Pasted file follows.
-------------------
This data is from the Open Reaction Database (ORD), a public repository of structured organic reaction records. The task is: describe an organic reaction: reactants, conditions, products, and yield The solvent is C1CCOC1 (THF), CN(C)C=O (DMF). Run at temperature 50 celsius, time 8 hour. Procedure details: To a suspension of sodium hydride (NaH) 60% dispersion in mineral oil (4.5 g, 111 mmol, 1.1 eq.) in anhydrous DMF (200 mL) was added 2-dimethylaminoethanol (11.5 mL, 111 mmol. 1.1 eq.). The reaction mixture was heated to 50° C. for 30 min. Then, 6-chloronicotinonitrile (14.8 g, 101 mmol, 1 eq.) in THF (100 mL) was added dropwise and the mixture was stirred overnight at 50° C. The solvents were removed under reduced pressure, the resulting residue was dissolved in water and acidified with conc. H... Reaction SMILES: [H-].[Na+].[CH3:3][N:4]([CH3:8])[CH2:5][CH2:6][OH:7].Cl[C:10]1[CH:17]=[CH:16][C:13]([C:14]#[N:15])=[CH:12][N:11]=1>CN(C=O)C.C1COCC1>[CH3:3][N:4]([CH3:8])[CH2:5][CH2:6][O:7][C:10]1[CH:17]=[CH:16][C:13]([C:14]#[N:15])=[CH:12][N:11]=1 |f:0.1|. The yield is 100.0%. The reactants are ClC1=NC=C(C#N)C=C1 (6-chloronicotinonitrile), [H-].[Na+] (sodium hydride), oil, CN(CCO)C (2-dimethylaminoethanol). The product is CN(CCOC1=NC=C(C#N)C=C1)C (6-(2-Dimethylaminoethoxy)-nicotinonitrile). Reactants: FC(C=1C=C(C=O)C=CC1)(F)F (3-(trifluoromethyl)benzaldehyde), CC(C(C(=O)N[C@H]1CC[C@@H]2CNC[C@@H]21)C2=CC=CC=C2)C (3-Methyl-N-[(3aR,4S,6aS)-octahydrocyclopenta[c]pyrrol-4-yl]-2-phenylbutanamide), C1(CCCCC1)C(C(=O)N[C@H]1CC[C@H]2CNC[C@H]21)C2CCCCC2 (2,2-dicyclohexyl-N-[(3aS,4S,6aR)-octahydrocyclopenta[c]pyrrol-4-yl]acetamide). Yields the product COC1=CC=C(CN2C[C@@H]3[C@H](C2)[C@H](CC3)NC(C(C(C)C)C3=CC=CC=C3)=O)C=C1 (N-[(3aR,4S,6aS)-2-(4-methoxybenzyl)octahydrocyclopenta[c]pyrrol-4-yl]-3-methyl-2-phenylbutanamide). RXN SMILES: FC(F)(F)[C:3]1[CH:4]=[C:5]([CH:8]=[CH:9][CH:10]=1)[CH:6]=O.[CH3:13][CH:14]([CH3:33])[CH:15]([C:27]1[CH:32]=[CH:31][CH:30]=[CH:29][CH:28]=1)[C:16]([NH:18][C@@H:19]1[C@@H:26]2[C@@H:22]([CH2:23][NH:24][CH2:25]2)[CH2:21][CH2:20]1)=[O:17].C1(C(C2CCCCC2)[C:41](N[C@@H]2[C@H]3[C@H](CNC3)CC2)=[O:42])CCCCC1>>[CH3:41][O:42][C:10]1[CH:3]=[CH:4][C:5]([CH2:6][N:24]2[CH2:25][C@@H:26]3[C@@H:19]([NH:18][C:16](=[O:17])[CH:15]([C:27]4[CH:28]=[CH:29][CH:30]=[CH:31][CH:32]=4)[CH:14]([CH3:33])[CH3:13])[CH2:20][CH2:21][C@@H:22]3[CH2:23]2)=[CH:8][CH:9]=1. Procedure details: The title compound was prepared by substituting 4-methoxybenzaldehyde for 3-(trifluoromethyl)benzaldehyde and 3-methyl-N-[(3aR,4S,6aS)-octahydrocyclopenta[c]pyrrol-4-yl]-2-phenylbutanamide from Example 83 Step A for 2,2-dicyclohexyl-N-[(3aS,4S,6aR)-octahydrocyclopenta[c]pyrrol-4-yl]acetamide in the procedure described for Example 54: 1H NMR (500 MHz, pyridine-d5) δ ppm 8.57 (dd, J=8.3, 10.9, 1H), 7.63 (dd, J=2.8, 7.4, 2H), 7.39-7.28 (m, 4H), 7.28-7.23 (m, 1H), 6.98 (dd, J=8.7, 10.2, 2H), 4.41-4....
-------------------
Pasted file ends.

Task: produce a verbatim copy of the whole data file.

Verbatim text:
This data is from the Open Reaction Database (ORD), a public repository of structured organic reaction records. The task is: describe an organic reaction: reactants, conditions, products, and yield The solvent is C1CCOC1 (THF), CN(C)C=O (DMF). Run at temperature 50 celsius, time 8 hour. Procedure details: To a suspension of sodium hydride (NaH) 60% dispersion in mineral oil (4.5 g, 111 mmol, 1.1 eq.) in anhydrous DMF (200 mL) was added 2-dimethylaminoethanol (11.5 mL, 111 mmol. 1.1 eq.). The reaction mixture was heated to 50° C. for 30 min. Then, 6-chloronicotinonitrile (14.8 g, 101 mmol, 1 eq.) in THF (100 mL) was added dropwise and the mixture was stirred overnight at 50° C. The solvents were removed under reduced pressure, the resulting residue was dissolved in water and acidified with conc. H... Reaction SMILES: [H-].[Na+].[CH3:3][N:4]([CH3:8])[CH2:5][CH2:6][OH:7].Cl[C:10]1[CH:17]=[CH:16][C:13]([C:14]#[N:15])=[CH:12][N:11]=1>CN(C=O)C.C1COCC1>[CH3:3][N:4]([CH3:8])[CH2:5][CH2:6][O:7][C:10]1[CH:17]=[CH:16][C:13]([C:14]#[N:15])=[CH:12][N:11]=1 |f:0.1|. The yield is 100.0%. The reactants are ClC1=NC=C(C#N)C=C1 (6-chloronicotinonitrile), [H-].[Na+] (sodium hydride), oil, CN(CCO)C (2-dimethylaminoethanol). The product is CN(CCOC1=NC=C(C#N)C=C1)C (6-(2-Dimethylaminoethoxy)-nicotinonitrile). Reactants: FC(C=1C=C(C=O)C=CC1)(F)F (3-(trifluoromethyl)benzaldehyde), CC(C(C(=O)N[C@H]1CC[C@@H]2CNC[C@@H]21)C2=CC=CC=C2)C (3-Methyl-N-[(3aR,4S,6aS)-octahydrocyclopenta[c]pyrrol-4-yl]-2-phenylbutanamide), C1(CCCCC1)C(C(=O)N[C@H]1CC[C@H]2CNC[C@H]21)C2CCCCC2 (2,2-dicyclohexyl-N-[(3aS,4S,6aR)-octahydrocyclopenta[c]pyrrol-4-yl]acetamide). Yields the product COC1=CC=C(CN2C[C@@H]3[C@H](C2)[C@H](CC3)NC(C(C(C)C)C3=CC=CC=C3)=O)C=C1 (N-[(3aR,4S,6aS)-2-(4-methoxybenzyl)octahydrocyclopenta[c]pyrrol-4-yl]-3-methyl-2-phenylbutanamide). RXN SMILES: FC(F)(F)[C:3]1[CH:4]=[C:5]([CH:8]=[CH:9][CH:10]=1)[CH:6]=O.[CH3:13][CH:14]([CH3:33])[CH:15]([C:27]1[CH:32]=[CH:31][CH:30]=[CH:29][CH:28]=1)[C:16]([NH:18][C@@H:19]1[C@@H:26]2[C@@H:22]([CH2:23][NH:24][CH2:25]2)[CH2:21][CH2:20]1)=[O:17].C1(C(C2CCCCC2)[C:41](N[C@@H]2[C@H]3[C@H](CNC3)CC2)=[O:42])CCCCC1>>[CH3:41][O:42][C:10]1[CH:3]=[CH:4][C:5]([CH2:6][N:24]2[CH2:25][C@@H:26]3[C@@H:19]([NH:18][C:16](=[O:17])[CH:15]([C:27]4[CH:28]=[CH:29][CH:30]=[CH:31][CH:32]=4)[CH:14]([CH3:33])[CH3:13])[CH2:20][CH2:21][C@@H:22]3[CH2:23]2)=[CH:8][CH:9]=1. Procedure details: The title compound was prepared by substituting 4-methoxybenzaldehyde for 3-(trifluoromethyl)benzaldehyde and 3-methyl-N-[(3aR,4S,6aS)-octahydrocyclopenta[c]pyrrol-4-yl]-2-phenylbutanamide from Example 83 Step A for 2,2-dicyclohexyl-N-[(3aS,4S,6aR)-octahydrocyclopenta[c]pyrrol-4-yl]acetamide in the procedure described for Example 54: 1H NMR (500 MHz, pyridine-d5) δ ppm 8.57 (dd, J=8.3, 10.9, 1H), 7.63 (dd, J=2.8, 7.4, 2H), 7.39-7.28 (m, 4H), 7.28-7.23 (m, 1H), 6.98 (dd, J=8.7, 10.2, 2H), 4.41-4....